Shorter Jared: “It Depends upon What the Meaning of the Word ‘Collude’ Is”

Given that he’s already appeared before the Senate Judiciary Committee, it’s a bit late to analyze Jared Kushner’s public statement denying any collusion with the Russians who interfered in last year’s election. But the statement is too nifty to let it pass.

Jared’s lawyers would have you believe he is:

  • A young naif in the ways of the world
  • Who nevertheless has recall problems
  • Who asked to use Russian communications facilities but that’s not a back channel
  • And who was undone by his assistant
  • But what matters is really the collusion shiny object

A young naif in the ways of the world

Kushner starts by emphasizing over and over how inexperienced he is in the way of politics. Media has never been his job.

First in my business and now in public service, I have worked on achieving goals, and have left it to others to work on media and public perception.

Building companies has been his job, said the guy who is actually better at building debt, with all the possible compromise that might entail.

Before joining the administration, I worked in the private sector, building and managing companies. My experience was in business, not politics, and it was not my initial intent to play a large role in my father-in-law’s campaign when he decided to run for President.

Even in spite of this claimed total inexperience, Kushner came to run key parts of the campaign.

Over the course of the primaries and general election campaign, my role continued to evolve. I ultimately worked with the finance, scheduling, communications, speechwriting, polling, data and digital teams, as well as becoming a point of contact for foreign government officials.

Note how he mentions — but does not emphasize — the data analytics now suspected of helping Russians target voters in MI and WI “as well as” meeting a bunch of foreigners trying to influence pop-in-law’s campaign.

Kushner repeats, again, how inexperienced he is, implicitly blaming those “incredibly talented people” this utterly inexperienced naif reached out to for help.

All of these were tasks that I had never performed on a campaign previously. When I was faced with a new challenge, I would reach out to contacts, ask advice, find the right person to manage the specific challenge, and work with that person to develop and execute a plan of action. I was lucky to work with some incredibly talented people along the way, all of whom made significant contributions toward the campaign’s ultimate success.

In the last paragraph of this section, Kushner turns. This utterly inexperienced campaign kicked the collective ass of 16 other experienced politicians. It did so, Kushner adds just before pivoting to the (Russian) foreigners trying to help the campaign, because Trump’s utterly inexperienced son-in-law nevertheless managed to run one of the best campaigns in history!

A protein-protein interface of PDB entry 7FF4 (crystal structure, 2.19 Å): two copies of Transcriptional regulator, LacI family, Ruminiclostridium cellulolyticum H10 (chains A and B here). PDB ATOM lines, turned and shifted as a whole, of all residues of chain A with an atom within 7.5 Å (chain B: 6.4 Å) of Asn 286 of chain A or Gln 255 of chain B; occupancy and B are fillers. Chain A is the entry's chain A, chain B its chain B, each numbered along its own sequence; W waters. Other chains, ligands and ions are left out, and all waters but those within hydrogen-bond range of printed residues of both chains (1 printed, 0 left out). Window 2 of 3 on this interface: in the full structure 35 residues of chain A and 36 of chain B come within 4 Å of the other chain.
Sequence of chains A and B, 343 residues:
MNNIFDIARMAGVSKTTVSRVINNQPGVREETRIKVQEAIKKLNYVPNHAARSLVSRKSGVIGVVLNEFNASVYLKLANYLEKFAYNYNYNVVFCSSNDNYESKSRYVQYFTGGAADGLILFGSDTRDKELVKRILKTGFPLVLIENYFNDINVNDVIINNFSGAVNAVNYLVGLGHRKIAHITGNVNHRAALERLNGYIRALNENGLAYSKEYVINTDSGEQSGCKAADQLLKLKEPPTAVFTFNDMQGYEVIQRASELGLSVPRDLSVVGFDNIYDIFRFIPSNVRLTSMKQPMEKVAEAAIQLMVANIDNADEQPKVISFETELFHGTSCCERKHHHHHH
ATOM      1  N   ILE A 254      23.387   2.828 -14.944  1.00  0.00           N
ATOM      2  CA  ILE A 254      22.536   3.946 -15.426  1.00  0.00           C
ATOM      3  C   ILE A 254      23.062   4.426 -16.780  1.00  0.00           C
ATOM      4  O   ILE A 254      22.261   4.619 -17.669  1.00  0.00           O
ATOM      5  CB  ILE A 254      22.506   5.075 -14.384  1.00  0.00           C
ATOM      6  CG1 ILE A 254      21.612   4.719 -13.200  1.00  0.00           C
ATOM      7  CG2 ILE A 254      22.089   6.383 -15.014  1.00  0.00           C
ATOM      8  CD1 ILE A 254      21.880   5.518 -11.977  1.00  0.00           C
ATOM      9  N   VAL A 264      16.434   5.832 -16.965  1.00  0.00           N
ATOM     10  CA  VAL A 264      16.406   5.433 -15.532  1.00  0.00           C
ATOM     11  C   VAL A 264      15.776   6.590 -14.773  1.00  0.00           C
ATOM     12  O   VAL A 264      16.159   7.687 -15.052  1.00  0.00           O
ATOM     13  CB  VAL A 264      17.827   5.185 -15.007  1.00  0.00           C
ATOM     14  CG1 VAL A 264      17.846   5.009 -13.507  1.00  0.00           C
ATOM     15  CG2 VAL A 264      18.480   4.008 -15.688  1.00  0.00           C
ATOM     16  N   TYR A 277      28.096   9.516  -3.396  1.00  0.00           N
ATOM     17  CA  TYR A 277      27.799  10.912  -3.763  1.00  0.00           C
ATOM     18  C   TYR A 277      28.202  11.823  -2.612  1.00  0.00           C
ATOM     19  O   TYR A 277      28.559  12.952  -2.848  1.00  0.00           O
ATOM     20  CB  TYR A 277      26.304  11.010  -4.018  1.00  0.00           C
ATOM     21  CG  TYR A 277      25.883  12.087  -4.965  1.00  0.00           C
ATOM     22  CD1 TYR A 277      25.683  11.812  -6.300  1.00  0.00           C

Not only did President Trump defeat sixteen skilled and experienced primary opponents and win the presidency; he did so spending a fraction of what his opponent spent in the general election. He outworked his opponent and ran one of the best campaigns in history using both modern technology and traditional methods to bring his message to the American people.

Who nevertheless has recall problems

As Kushner turns to conversations with foreigners, he starts having recall problems — a word used nine different times.

The first, for his brief meeting with Sergey Kislyak and 3 other unnamed Ambassadors at the Mayflower. [all recall emphasis my own]

The first that I can recall was at the Mayflower Hotel in Washington, D.C. in April 2016.

The second, for two calls Reuters has reported that Kushner insists never took place (which I’ll return to).

Reuters news service has reported that I had two calls with Ambassador Kislyak at some time between April and November of 2016. While I participated in thousands of calls during this period, I do not recall any such calls with the Russian Ambassador.

I hope to return to Kushner’s hunt through his own metadata to find these calls.

The third is Kislyak again, whom Kushner remembered but whose name he couldn’t recall five months later.

When the campaign received an email purporting to be an official note of congratulations from President Putin, I was asked how we could verify it was real. To do so I thought the best way would be to ask the only contact I recalled meeting from the Russian government, which was the Ambassador I had met months earlier,

Four, five, and six: the now infamous June meeting that Kushner only recalled when he reviewed the emails with his lawyers.

The only other Russian contact during the campaign is one I did not recall at all until I was reviewing documents and emails in response to congressional requests for information. In June 2016, my brother-in-law, Donald Trump Jr. asked if I was free to stop by a meeting on June 9 at 3:00 p.m.